Policy or Panic? The Flight of Ethnic Albanians from Kosovo, March-May 1999

Phase 3 - 24 April to 11 May

More than 67,000 Kosovar Albanians entered Albania during this phase, a rate approximately two thirds that of the previous period. On average during Phase 3, fewer people were crossing the border into Albania and they had been in transit longer, compared to Phases 1 and 2: 48% of the refugees entering Albania during Phase 3 had left their homes before 24 April. The daily flows tended to be more even and consistent than the previous Phases (see Graph 1.1). Most of these new refugees departed from the southern region of Kosovo, especially from Prizren.

Mass killings documented by the OSCE and human rights organizations declined slightly during Phase 3, but nonetheless massacres were documented in Gnijlane, Suva Reka, and around Pristina. Human Rights Watch reported that there were mass killings in around Glogovac and other acts of violence against civilians in Djakovica and Vucitrn.31 As the weather improved, NATO attacks increased substantially relative to Phases 1 and 2, with heavy bombing in Pristina and Djakovica, and lower intensity in Prizren, Mitrovica, Lipljan, Pec, and Gnijlane (see Map 4.1).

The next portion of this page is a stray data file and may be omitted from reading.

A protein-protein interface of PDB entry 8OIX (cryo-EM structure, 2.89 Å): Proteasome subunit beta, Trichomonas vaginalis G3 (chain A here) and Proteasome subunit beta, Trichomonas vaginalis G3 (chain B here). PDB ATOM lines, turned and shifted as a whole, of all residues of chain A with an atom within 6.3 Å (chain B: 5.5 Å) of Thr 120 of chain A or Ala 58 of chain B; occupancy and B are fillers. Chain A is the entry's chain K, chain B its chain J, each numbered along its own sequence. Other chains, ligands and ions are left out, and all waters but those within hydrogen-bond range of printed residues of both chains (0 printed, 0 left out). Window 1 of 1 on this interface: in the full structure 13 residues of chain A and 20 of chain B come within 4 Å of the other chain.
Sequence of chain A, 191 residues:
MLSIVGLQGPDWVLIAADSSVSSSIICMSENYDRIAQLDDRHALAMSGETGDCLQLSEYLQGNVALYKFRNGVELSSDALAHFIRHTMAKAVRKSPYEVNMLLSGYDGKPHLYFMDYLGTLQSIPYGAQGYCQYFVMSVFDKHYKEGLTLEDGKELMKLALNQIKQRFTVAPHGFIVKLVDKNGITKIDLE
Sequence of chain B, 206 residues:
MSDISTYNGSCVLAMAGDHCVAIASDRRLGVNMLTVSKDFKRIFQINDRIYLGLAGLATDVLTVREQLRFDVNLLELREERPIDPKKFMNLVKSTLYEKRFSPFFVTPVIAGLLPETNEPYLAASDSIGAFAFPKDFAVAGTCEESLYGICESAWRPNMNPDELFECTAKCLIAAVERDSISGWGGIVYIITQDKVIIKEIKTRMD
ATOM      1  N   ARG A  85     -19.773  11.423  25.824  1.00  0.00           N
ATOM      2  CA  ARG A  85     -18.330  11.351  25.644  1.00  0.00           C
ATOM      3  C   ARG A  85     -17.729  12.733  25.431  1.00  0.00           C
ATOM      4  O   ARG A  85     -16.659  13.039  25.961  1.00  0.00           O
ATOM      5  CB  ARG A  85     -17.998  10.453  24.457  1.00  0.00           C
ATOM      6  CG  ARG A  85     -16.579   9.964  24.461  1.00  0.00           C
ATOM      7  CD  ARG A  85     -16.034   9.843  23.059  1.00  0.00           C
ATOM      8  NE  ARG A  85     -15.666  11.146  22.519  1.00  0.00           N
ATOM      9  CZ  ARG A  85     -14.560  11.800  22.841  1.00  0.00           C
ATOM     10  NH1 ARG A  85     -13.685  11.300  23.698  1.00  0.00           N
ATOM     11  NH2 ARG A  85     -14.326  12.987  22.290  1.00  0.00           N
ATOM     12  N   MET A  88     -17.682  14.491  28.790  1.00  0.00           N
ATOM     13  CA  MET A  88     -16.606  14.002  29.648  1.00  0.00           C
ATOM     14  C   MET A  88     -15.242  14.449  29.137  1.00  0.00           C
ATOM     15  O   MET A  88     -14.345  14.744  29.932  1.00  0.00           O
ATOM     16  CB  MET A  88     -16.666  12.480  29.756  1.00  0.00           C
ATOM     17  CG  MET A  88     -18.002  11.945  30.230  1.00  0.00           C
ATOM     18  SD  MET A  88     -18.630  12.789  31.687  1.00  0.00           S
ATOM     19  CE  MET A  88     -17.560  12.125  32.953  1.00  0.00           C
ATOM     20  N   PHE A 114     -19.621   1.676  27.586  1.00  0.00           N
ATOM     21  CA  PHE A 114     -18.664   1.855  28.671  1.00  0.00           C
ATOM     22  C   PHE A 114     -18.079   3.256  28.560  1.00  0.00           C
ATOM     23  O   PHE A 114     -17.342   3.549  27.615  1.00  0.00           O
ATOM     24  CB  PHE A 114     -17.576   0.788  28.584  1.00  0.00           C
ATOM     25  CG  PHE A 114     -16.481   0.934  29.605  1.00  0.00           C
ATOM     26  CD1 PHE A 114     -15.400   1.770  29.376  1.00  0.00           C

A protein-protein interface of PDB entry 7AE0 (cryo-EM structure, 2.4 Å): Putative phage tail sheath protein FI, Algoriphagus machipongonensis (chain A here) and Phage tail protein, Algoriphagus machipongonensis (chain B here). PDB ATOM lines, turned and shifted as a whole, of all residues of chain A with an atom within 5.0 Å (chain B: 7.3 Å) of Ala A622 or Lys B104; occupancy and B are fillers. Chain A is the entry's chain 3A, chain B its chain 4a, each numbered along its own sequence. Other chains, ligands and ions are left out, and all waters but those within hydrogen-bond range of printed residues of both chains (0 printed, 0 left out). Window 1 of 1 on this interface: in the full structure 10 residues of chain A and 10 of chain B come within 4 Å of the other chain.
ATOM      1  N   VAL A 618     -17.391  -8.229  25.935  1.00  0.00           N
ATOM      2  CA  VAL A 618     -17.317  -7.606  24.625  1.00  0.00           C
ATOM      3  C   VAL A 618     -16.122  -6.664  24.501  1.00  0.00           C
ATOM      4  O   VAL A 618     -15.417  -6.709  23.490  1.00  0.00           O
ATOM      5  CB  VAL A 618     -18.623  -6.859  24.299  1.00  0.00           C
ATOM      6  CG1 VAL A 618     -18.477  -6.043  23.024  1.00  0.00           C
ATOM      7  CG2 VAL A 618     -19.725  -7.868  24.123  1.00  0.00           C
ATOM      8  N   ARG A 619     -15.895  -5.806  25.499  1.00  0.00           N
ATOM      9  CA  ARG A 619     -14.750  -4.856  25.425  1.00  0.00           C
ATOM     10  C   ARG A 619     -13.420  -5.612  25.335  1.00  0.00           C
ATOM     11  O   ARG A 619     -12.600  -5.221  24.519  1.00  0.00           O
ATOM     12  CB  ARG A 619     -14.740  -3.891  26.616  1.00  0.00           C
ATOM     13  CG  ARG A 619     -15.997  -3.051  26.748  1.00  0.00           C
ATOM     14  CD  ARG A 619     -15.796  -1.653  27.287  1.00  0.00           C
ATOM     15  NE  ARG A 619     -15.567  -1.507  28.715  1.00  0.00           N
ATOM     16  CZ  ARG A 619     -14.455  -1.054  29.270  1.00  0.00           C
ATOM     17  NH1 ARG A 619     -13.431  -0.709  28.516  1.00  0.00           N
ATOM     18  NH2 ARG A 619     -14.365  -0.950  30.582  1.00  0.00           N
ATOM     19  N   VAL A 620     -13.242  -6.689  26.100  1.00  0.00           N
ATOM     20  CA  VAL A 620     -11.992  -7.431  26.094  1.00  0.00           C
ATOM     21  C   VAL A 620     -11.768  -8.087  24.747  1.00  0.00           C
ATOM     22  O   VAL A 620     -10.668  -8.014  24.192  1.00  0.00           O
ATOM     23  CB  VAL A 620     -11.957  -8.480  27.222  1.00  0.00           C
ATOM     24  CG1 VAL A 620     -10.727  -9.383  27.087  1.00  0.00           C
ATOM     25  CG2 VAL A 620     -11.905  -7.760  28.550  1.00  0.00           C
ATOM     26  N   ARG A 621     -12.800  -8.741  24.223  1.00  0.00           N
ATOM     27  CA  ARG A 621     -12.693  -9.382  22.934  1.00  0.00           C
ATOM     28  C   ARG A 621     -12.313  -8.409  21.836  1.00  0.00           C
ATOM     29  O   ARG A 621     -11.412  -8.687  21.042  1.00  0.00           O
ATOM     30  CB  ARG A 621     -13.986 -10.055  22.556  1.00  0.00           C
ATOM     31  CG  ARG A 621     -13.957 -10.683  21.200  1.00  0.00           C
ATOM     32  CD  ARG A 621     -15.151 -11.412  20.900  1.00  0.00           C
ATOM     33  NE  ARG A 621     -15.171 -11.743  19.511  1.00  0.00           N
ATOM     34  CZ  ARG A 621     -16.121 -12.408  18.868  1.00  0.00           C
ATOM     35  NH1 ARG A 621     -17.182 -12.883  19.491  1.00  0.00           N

Graph 4.1: Number of Kosovar Albanians leaving their homes and bombing patterns, by two-day period, for four municipalities (Pristina, Suva Reka, Prizren, and Pec)

About 36,000 people left their homes during Phase 3, and nearly all of them exited Kosovo during this same period. The relationship between people leaving home and people crossing the border is more complicated in Phase 3 than at earlier times. People who left their homes during Phase 3 tended to exit Kosovo more quickly than people who left their homes at earlier times. While 88% of the people who left their homes during Phase 1 exited Kosovo during Phase 1, the corresponding proportion for Phase 3 is 96%.

Map 4.1: Phase 3, 24 April-11 May
View Map 4.1
Note: Maps open in seperate windows.
Map 4.2: Refugee flow by municipality, 24 March-11 May
View Map 24.2